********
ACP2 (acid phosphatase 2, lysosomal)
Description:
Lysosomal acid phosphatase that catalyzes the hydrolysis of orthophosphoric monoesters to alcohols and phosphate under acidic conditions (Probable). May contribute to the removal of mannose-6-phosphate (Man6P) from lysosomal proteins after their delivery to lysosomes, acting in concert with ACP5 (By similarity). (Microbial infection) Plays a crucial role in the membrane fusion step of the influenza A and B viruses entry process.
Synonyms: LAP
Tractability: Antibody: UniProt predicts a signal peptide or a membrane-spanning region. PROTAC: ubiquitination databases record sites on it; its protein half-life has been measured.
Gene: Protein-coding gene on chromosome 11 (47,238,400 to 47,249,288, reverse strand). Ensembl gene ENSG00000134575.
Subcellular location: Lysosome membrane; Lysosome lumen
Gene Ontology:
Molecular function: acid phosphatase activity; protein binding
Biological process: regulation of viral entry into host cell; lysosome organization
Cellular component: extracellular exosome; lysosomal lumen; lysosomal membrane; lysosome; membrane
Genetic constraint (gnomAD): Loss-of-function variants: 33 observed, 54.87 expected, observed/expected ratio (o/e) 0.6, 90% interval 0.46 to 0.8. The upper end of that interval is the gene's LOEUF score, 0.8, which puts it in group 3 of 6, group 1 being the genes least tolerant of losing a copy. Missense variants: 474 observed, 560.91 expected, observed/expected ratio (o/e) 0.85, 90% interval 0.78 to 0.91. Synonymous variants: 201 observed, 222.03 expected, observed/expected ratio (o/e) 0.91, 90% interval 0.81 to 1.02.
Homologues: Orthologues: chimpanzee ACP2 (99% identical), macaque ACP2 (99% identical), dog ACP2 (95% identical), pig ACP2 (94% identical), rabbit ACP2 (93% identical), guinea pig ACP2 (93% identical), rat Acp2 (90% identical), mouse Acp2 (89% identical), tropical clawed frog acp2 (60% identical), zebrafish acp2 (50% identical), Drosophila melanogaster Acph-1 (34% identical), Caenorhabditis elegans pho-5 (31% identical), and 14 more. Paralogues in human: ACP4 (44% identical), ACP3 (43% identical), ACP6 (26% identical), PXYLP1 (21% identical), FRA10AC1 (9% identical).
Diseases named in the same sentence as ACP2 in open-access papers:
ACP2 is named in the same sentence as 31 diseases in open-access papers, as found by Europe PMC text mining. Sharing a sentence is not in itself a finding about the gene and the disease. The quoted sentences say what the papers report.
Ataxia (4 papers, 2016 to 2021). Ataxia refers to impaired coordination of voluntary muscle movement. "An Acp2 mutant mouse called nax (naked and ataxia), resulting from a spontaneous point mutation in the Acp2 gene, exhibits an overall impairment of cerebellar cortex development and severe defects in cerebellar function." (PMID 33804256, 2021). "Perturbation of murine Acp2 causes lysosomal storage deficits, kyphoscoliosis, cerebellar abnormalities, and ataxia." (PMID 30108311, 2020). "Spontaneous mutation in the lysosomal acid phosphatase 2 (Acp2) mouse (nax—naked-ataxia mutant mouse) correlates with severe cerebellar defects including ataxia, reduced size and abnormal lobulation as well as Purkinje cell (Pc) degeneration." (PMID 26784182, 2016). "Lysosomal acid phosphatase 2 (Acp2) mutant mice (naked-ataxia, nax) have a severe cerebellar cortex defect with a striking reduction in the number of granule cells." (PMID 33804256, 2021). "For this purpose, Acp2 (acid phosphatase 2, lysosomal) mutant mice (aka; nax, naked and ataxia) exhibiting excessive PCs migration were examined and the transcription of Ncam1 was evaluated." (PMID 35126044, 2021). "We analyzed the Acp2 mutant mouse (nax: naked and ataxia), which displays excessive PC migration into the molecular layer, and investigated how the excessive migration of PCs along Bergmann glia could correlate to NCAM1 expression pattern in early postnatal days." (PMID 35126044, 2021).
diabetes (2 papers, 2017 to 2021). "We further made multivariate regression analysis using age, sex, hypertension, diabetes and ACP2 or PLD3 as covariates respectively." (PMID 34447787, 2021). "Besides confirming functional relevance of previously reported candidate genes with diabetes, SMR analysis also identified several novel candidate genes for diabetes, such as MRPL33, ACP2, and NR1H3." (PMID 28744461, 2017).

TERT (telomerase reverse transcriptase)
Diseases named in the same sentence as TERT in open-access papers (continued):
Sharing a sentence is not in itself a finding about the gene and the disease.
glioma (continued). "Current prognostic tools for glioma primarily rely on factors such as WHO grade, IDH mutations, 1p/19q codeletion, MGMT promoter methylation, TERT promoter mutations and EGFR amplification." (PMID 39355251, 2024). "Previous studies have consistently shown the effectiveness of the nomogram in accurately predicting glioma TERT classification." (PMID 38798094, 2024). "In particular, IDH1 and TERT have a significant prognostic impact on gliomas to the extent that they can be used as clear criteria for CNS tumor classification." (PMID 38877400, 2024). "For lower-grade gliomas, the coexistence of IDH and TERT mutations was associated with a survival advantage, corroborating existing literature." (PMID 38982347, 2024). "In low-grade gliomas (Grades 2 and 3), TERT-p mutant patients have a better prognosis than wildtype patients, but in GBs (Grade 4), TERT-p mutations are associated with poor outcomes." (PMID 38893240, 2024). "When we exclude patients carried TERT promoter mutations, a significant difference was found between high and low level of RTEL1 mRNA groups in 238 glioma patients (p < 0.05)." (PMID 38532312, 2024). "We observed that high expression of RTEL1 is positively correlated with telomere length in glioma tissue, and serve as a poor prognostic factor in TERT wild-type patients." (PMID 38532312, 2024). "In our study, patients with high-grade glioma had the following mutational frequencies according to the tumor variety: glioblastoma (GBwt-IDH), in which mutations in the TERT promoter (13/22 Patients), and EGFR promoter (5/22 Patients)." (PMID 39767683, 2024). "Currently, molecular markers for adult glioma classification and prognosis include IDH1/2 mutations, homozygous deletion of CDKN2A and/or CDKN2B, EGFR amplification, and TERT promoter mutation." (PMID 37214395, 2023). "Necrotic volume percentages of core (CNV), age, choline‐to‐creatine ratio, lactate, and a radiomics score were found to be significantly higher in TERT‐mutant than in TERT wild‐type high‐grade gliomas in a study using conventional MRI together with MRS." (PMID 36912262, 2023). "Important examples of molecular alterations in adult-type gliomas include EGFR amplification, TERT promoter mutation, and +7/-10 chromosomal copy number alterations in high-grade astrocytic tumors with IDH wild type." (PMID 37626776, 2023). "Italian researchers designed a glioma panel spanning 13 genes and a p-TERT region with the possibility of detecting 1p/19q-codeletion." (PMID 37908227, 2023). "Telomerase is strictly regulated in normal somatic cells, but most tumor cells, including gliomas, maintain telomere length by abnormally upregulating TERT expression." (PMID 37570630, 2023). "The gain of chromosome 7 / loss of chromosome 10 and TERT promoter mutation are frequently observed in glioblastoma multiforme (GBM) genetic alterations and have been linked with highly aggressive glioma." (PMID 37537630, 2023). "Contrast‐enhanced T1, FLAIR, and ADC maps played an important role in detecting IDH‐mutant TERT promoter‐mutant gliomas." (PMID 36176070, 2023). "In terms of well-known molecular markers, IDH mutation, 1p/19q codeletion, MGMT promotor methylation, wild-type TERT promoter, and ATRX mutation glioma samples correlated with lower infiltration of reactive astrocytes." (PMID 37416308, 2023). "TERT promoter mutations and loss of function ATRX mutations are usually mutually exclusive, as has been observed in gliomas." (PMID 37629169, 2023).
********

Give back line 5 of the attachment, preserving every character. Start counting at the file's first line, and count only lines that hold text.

Tractability: Antibody: UniProt predicts a signal peptide or a membrane-spanning region. PROTAC: ubiquitination databases record sites on it; its protein half-life has been measured.